Canada’s Korean War Vets Get Annual Day of Recognition

By Joan Delaney, Epoch Times
July 14, 2010 9:48 pm Last Updated: October 1, 2015 7:36 pm

The Korea Veterans National Wall of Remembrance consists of a curved 61-metre polished granite wall containing 516 bronze plaques, one for each Canadian who died in the Korean War. A central bronze feature lists all the Canadian military units that served in the war. (Korean War Veterans Association of Canada)
The Korea Veterans National Wall of Remembrance consists of a curved 61-metre polished granite wall containing 516 bronze plaques, one for each Canadian who died in the Korean War. A central bronze feature lists all the Canadian military units that served in the war. (Korean War Veterans Association of Canada)
The year 2010 is important for Canada’s Korean War veterans in more ways than one. It marks the 60th anniversary of the start of the war, and it is the first year that veterans have been honoured with their own “day”—Korean War Veterans Day on July 27.

That date marks the ceasefire of the three-year war that prevented communist North Korea from absorbing the Republic of Korea (now South Korea) after its forces invaded the south in 1950.

Terry Wickens, president of the Korean War Veterans Association of Canada, says he’s “ecstatic” that Canada’s Korean War vets have been honoured in this way.

“This is the first time we’ve been recognized officially by the Government of Canada,” he says.

Such recognition is especially important for veterans of what has become known as the “Forgotten War,” so called because it was deemed a conflict more so than a war, had fewer casualties than the world war that preceded it, and ended in a stalemate rather than a triumphant victory.

“It was too close to World War II, nobody wanted to know anything about it really. Then came Vietnam which was a television war, and they got so much coverage on TV that Korea was forgotten,” Wickens says.

“It wasn’t what you’d call a popular war. And the veterans when they came back, at that time they weren’t allowed to join the Legion because they didn’t class them as veterans. But that has now been changed, so that’s water under the bridge.”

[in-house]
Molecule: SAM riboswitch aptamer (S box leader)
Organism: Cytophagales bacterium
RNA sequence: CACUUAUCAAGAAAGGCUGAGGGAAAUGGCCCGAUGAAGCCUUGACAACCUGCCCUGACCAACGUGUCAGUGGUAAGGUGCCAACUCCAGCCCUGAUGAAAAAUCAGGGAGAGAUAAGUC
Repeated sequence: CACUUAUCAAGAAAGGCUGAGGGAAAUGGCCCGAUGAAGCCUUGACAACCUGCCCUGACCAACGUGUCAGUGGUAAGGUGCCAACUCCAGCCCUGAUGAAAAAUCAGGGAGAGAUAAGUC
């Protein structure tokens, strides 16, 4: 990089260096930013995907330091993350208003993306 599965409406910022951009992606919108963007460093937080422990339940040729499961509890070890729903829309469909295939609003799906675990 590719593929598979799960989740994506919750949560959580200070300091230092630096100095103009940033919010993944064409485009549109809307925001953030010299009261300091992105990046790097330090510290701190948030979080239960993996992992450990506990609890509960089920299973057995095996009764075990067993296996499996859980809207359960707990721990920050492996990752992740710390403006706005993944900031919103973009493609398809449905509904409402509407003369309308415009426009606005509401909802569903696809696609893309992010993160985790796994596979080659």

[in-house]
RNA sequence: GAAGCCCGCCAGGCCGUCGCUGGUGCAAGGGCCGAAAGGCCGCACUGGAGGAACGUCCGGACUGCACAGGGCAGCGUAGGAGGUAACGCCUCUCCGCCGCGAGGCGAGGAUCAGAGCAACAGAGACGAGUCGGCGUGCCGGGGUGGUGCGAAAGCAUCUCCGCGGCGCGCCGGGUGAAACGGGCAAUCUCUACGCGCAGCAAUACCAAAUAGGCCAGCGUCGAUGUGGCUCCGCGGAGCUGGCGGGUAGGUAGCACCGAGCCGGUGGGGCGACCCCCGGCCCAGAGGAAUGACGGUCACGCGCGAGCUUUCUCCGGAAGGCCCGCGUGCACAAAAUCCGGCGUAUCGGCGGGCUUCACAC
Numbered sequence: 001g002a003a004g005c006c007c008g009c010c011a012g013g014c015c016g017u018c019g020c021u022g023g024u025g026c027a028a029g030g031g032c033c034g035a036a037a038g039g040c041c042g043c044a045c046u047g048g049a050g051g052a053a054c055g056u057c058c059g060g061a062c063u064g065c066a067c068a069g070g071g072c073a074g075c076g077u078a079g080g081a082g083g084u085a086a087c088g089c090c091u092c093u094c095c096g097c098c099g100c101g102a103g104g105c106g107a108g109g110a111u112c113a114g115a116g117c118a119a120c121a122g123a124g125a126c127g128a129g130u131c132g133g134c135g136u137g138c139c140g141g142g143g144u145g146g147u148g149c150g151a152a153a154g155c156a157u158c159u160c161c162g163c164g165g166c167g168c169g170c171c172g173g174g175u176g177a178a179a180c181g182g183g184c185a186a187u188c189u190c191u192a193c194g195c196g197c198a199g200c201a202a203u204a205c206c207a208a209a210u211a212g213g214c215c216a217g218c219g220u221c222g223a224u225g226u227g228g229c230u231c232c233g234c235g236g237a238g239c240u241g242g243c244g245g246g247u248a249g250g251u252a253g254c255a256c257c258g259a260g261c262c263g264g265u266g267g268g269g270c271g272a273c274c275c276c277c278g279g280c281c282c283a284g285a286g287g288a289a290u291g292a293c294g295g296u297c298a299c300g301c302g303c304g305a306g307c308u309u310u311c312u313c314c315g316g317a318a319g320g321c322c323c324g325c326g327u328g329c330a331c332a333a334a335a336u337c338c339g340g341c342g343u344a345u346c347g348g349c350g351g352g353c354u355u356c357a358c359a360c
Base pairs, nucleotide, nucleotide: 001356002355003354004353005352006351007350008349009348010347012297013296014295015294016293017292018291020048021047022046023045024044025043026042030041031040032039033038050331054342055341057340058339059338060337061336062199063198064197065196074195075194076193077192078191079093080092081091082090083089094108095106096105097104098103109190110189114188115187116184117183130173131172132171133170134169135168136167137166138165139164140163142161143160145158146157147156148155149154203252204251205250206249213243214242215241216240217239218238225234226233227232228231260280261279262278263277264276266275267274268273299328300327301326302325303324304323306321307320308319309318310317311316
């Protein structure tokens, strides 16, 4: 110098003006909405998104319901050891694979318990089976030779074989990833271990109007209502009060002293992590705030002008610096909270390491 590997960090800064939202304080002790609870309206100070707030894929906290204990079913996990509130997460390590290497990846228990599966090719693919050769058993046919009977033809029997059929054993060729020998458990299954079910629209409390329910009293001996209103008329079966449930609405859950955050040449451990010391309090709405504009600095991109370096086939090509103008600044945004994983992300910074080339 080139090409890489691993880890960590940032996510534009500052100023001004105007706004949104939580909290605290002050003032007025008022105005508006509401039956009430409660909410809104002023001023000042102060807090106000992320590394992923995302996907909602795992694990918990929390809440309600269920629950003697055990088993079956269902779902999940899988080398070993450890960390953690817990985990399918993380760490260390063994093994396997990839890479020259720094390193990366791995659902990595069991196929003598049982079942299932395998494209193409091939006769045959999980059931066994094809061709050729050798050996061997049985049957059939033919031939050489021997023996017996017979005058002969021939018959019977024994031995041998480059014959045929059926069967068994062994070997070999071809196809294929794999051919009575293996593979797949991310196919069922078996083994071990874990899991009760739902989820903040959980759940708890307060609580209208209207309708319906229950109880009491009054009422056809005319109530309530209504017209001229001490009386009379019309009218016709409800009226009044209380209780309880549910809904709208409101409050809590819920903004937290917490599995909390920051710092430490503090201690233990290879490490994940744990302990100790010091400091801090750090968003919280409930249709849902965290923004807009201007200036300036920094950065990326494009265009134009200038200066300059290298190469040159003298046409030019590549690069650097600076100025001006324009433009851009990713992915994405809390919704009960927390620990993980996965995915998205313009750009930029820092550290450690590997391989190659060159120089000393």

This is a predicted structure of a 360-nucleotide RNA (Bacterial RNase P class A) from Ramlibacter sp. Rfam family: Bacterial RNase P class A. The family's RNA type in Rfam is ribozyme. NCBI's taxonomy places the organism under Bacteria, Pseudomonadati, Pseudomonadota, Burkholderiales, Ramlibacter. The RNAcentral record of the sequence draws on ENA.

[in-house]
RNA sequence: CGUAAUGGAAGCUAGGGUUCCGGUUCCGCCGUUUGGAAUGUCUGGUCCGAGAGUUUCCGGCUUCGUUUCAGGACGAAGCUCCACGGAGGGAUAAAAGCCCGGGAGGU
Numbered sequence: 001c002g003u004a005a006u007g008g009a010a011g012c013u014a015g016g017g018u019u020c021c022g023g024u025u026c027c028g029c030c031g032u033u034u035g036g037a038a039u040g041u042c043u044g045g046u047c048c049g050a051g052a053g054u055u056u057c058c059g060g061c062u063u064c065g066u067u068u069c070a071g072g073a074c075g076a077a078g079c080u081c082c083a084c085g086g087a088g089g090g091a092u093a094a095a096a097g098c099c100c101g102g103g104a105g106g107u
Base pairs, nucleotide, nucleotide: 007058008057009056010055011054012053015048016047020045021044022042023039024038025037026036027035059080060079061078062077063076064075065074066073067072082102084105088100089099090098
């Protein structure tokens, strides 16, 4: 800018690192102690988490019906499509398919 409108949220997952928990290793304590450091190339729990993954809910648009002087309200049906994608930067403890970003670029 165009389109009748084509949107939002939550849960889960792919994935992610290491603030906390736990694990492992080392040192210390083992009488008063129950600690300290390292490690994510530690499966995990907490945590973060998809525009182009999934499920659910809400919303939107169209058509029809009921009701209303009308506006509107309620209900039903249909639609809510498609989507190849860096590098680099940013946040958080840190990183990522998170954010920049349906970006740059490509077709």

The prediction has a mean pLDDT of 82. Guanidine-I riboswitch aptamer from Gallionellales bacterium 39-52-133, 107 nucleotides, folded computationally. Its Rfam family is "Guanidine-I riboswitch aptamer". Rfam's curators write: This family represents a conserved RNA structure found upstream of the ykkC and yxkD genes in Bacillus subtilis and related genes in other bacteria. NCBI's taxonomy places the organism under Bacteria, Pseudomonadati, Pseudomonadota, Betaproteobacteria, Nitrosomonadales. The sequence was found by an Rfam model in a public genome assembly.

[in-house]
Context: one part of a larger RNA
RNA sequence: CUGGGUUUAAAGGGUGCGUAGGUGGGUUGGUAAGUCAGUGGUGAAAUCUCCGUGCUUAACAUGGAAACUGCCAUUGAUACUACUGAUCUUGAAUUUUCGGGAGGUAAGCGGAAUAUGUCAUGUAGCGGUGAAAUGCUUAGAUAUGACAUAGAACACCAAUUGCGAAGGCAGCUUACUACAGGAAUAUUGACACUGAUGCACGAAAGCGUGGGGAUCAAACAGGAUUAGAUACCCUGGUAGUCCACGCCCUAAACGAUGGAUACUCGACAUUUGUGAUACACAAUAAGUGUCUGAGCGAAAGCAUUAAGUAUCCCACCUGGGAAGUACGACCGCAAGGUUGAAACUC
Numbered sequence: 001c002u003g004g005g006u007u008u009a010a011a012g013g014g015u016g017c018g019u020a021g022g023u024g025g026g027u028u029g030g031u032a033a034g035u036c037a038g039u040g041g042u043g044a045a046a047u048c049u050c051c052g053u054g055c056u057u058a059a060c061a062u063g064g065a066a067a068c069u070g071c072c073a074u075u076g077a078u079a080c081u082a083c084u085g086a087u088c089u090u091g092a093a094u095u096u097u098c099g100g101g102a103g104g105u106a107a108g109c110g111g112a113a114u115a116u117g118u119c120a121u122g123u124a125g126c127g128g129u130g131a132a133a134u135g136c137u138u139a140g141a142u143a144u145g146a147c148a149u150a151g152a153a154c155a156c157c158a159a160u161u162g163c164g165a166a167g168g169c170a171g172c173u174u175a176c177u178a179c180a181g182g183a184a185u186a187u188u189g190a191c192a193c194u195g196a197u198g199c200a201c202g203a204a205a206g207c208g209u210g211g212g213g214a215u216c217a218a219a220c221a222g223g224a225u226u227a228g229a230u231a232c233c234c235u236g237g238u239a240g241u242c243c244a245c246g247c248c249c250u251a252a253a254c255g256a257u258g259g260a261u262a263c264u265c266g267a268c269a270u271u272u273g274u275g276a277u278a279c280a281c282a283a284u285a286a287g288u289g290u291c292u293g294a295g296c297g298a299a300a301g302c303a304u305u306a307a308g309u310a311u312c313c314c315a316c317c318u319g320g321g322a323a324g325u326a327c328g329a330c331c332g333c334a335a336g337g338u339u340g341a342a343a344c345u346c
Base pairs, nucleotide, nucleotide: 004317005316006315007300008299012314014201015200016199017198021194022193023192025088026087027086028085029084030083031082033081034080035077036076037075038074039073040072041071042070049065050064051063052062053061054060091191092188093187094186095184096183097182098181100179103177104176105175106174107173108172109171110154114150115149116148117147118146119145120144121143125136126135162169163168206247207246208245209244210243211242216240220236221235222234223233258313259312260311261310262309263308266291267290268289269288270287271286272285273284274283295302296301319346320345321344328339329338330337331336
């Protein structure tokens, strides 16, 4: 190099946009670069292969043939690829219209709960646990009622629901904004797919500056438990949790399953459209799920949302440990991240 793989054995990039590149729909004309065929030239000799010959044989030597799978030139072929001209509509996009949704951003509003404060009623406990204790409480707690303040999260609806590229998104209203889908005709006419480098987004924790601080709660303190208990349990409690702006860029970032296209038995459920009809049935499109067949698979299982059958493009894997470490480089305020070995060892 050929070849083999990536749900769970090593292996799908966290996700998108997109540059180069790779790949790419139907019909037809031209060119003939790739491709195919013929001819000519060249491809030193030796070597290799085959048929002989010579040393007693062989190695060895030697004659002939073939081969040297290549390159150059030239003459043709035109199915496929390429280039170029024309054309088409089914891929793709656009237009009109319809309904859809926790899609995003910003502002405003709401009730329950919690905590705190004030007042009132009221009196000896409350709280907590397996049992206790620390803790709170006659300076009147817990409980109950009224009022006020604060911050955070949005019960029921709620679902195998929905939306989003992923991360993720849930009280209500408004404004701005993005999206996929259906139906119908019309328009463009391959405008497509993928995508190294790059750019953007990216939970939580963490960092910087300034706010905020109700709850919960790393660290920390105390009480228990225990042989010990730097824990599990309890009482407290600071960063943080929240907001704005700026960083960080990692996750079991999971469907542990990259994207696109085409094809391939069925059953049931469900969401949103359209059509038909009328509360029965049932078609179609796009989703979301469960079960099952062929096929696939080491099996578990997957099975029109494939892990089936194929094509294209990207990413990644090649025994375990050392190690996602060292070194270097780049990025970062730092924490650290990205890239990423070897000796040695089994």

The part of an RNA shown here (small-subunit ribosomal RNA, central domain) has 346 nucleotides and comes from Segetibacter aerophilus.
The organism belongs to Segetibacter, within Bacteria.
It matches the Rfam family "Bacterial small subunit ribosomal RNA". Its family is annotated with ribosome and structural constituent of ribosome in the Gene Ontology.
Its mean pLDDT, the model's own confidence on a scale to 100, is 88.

When introducing the motion in April for an annual day of recognition, Senator Yonah Martin, who is of Korean descent, thanked all veterans of the Korean War.

“I owe them my very existence, as do my parents and every person of Korean descent in the world today. On behalf of all of us, please accept our deepest gratitude to you, our unsung heroes of democracy and freedom, and for the sacrifices of your fallen and departed comrades,” she said.

Sixteen U.N. member nations joined to help South Korea under the command of the United States, while China and Russia backed the North. In all, roughly 2.5 million died. Of the 34,000 Canadians who served, 516 lost their lives and more than 1,500 were wounded.

The Canadians were involved in several important battles, including the battle of Kap’yong. There, although outnumbered, along with their Australian comrades they succeeded in preventing a Chinese breakthrough that would have resulted in the recapture of Seoul.

For this, Princess Patricia’s Canadian Light Infantry received a U.S. Presidential Citation, the only time a Canadian unit has ever won such an award.

Although devastated after the war, Korea has gone on to become a major player in the industrialized world and now stands among the G20 countries.

“South Korea has come a long way since the war,” says Wickens, who fought with the British Royal Signals.

“It’s a fantastic country now, and they have the same feeling for Canadian veterans as the people of Holland do. Canadian veterans are treated—well, all veterans are treated with great respect when they visit Korea.”

Since 1975, the Korean government has been inviting veterans and their families to Korea—all expenses paid—as a thank-you and to promote the country’s post-war prosperity. Since then, a total of 26,000 people have visited up to 2009.

This year being the war’s 60th anniversary, allocations have been quadrupled and some 2,700 are expected to visit between April and November.

Also this year, South Korea’s president, Lee Myung-bak, plans to send a letter of gratitude to every surviving Korean War veteran. Korean Veterans Associations (KVA) in the 21 countries that participated in the war are currently trying to locate unregistered veterans.

“It’s a hard job,” says Wickens, who has been compiling a database of Canadian vets. “I’ve found 6,200 so far.”

An estimated 12,000 Canadian Korean War veterans are still alive, most of whom are in their 80s.

Events will take place in several cities on July 17. KVA plans to hold a major national service at the Korea Veterans National Wall of Remembrance in Brampton, Ontario.

With many veterans now too old to make the trip to Korea, KVA is encouraging veterans across the country to “plan to participate in this possible ‘Last Hurrah’ event.”